PSA: Don’t narc out bodega cats on Yelp or you will be furiously mocked

PSA: Don't narc out bodega cats on Yelp or you will be furiously mocked
no. Via SynKami on Twitter.

Yes, having a bodega cat is not technically “legal,” but it’s not “legal” in the way that drinking wine in the park or bringing your dog into a bar isn’t legal, which is to say it’s an accepted form of New York life that no one minds so long as you don’t make a big deal of it. Yet someone did make a big deal of it in a (what now appears to be deleted) Yelp review of S.K. Deli in the East Village last month, revealing themselves as potentially a fresh-off-the-bus noob or maybe someone who has somehow never needed beer, condoms and Windex in the middle of the night.

The, reviewer, Diana D., has been getting roasted by fellow Yelpers with comments like: “No one likes you. This deli has pretty much anything you might want out of a deli. Owner is a hard ass but the cat is awesome,” which is about the perfect description for most bodegas in New York. UPDATE: Someone created a petition to legalize bodega cats once and for all.


We can disagree on the value of cats (they’re bad, IMO! Furry black holes that suck up all human attention around them and spew out allergens. But hey that’s just MO). But bodegas keep them around to help scare off mice and rats, and I would definitely rather have a cat around my food than a mouse or rat. They’re the unofficial mascots of bodegas citywide, spawning Twitter accounts, adoption programs, Tumblr tributes and much more, and they’re one of the few joys that can make this bleak, uncaring city seem a little softer, and pet-able, for a moment or two.

Gothamist’s Ask a Native New Yorker tackled this topic a few years ago, basically telling people to suck it up, pop a Claritin and leave the cats alone.

In conclusion, it is unzen to resent the world for not changing to suit your needs. Long term you will be happier if you adapt yourself to its imperfections. Or, I don’t know, try Amazon Prime 1-hour delivery—I think they’re serving Harlem now!

Bodega owners could face $300-$2,000 in fines, according to the Times, so consider not narcing out one of these small businesses on Yelp. If you see say a bodega snake, however, all bets are off.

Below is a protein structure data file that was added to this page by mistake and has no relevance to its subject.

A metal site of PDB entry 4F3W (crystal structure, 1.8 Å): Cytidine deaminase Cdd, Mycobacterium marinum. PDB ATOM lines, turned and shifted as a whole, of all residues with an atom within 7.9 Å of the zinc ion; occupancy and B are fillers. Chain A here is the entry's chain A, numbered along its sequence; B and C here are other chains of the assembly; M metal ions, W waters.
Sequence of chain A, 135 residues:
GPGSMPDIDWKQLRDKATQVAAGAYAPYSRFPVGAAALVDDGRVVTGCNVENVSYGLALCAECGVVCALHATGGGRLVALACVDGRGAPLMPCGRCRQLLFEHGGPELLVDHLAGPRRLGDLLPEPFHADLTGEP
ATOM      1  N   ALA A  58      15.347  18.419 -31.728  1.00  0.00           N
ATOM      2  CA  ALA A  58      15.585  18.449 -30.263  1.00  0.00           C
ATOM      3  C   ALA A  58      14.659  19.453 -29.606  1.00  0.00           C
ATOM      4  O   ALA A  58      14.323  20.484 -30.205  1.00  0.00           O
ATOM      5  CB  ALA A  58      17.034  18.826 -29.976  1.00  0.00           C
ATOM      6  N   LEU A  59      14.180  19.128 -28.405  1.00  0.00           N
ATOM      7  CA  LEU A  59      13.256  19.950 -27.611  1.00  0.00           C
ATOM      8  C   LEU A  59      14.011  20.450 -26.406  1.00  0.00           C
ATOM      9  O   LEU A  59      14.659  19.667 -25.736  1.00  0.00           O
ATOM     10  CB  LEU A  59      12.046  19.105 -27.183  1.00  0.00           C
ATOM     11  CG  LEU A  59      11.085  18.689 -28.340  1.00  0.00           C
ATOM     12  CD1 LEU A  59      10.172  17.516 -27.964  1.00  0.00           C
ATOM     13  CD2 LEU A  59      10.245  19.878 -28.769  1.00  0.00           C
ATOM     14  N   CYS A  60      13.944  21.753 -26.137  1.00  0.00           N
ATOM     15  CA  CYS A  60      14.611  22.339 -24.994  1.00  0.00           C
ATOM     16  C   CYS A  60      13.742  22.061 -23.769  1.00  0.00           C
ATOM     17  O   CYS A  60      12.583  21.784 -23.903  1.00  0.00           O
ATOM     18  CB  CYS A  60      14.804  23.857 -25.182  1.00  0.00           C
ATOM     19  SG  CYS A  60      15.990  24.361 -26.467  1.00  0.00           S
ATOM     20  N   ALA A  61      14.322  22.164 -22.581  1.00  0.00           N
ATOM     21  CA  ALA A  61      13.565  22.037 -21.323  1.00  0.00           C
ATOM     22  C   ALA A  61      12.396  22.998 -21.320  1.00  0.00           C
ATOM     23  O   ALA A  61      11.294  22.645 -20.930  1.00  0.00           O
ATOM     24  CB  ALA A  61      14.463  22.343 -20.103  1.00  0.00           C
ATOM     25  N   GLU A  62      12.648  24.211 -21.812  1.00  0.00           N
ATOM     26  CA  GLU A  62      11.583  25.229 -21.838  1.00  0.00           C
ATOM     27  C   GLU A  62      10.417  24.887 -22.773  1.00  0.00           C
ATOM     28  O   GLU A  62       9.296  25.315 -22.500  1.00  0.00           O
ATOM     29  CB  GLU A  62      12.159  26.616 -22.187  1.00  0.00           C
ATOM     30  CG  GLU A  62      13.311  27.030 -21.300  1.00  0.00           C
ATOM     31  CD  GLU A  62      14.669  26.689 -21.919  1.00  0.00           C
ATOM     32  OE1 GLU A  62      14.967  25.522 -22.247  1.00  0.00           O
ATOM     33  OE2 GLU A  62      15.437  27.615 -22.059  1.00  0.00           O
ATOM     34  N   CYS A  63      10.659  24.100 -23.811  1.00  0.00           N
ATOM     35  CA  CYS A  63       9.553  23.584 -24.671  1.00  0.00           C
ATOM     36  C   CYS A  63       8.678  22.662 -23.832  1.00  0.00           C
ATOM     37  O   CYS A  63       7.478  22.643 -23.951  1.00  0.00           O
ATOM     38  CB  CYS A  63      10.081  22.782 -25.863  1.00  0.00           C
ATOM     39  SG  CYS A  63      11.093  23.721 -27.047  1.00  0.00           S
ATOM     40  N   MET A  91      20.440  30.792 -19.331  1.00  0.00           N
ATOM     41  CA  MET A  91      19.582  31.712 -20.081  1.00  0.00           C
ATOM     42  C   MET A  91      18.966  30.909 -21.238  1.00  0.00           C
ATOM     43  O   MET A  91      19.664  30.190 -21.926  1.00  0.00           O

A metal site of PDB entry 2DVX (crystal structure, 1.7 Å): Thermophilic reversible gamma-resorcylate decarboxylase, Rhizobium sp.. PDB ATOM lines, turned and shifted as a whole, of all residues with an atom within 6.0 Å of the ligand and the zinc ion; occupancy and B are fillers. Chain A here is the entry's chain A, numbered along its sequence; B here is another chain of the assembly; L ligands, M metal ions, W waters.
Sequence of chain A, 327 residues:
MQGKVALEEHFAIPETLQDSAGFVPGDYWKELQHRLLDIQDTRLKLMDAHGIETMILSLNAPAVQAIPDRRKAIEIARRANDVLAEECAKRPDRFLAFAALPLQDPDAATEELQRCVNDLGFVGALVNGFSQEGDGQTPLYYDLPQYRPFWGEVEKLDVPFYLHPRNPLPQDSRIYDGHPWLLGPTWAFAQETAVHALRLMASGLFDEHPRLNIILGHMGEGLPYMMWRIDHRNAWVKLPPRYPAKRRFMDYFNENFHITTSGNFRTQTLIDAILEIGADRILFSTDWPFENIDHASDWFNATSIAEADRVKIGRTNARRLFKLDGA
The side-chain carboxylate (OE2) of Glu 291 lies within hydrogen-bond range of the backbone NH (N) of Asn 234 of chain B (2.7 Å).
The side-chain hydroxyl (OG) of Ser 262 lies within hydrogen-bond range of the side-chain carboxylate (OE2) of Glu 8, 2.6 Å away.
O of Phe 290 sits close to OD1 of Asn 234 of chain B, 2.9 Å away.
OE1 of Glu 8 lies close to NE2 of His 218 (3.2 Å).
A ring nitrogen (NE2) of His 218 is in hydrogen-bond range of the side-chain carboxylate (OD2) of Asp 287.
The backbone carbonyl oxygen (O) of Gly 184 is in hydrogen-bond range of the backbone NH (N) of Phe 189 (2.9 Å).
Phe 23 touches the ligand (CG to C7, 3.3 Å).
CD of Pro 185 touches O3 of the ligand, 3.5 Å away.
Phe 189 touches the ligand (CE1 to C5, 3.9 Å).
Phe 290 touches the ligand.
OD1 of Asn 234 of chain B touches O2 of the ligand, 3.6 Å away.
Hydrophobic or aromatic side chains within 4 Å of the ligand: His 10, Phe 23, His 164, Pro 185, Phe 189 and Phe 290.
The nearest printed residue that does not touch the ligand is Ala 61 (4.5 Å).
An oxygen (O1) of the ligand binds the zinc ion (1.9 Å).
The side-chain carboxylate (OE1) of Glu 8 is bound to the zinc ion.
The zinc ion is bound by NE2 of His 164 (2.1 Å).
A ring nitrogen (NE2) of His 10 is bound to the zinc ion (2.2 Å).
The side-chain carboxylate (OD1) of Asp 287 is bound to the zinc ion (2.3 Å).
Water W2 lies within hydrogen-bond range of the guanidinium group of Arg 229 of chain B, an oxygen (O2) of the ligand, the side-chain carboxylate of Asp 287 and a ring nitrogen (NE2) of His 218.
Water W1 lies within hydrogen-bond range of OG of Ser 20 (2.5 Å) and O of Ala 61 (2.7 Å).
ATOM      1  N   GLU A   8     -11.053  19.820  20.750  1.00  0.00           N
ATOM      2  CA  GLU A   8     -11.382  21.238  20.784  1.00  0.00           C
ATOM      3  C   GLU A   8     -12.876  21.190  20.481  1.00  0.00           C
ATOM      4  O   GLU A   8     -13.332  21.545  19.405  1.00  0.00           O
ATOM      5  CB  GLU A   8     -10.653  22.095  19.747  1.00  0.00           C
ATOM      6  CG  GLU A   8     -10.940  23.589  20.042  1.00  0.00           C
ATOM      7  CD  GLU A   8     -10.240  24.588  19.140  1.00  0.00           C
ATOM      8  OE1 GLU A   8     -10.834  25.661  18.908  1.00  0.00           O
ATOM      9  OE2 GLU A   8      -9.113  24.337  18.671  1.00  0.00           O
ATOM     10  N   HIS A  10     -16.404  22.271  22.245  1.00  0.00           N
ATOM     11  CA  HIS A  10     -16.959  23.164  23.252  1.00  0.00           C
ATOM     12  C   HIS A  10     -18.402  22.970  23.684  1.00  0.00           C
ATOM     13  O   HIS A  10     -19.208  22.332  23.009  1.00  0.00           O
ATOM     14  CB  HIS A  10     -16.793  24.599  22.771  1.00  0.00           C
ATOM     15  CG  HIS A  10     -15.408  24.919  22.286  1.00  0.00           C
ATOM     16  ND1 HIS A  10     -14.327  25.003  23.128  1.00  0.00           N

More cat defenders to the Yelp rescue.
More cat defenders to the Yelp rescue.

Follow Tim on Twitter right meow @timdonnelly.

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  1. Conal Darcy

    I think the real question here is, who the fuck Yelps about a bodega? It’s a bodega. You know how you know if a bodega is good? You go to it. If it’s not, you stop going to it and go to a different bodega. Are they all really that terrified of having a less-than-stellar Customer Service Experience® that they won’t step into the store without seeing if it has more than three stars on some website?

    And get off my lawn!

  2. Lauren O

    It’s also really awful for the cat. Right now, it has caring owners. The ACC shelters are overrun with dogs and cats, and the euthanasia list had dozens of animals every single night. I hope they don’t have to now remove it from the premises, and if they do they have somewhere to take it besides the shelter. What a thoughtless, selfish person to make such a review.

  3. So basically, this article says that it should be ok for bodega owners to cop-out on pest control because they have a cat, even though said cat is illegal for health reasons. Are you hipster retards serious?

    • It’s not being a hipster you DICK it’s called being a native New Yorker. I don’t care what borough you go to where there is a Bodega there is a cat. Obviously you are the type to consider Walgreens and Duane reade your corner local store. New York isn’t for you get the fuck out we don’t want you anyway.

  4. Al-Hajji Frederick H Minshall

    The first time I see one of these disease-ridden “community” vermin in or near an establishment at which I’m considering dining, I will:

    (1) Do an about-face and find somewhere else to eat
    (2) Notify the municipal health dept.
    (3) Notify the local office of US FDA

    Thank you.

  5. Al-Hajji Frederick Minshall

    The first time I walk into a retail food purveying establishment and see one of your disease-ridden “community” vermin therein, I will react the same way I would if I saw a large, scabrous rat scurrying across the floor:

    (1) I will exit said establishment immediately and find sustenance elsewhere
    (2) I will notify the local health dept.
    (3) If I get nowhere with them, I will notify the nearest US FDA office.

    Do we understand one another? Public health is more important than willfully ignorant, maudlin sentiment or nostalgia for unsustainable “traditions”.

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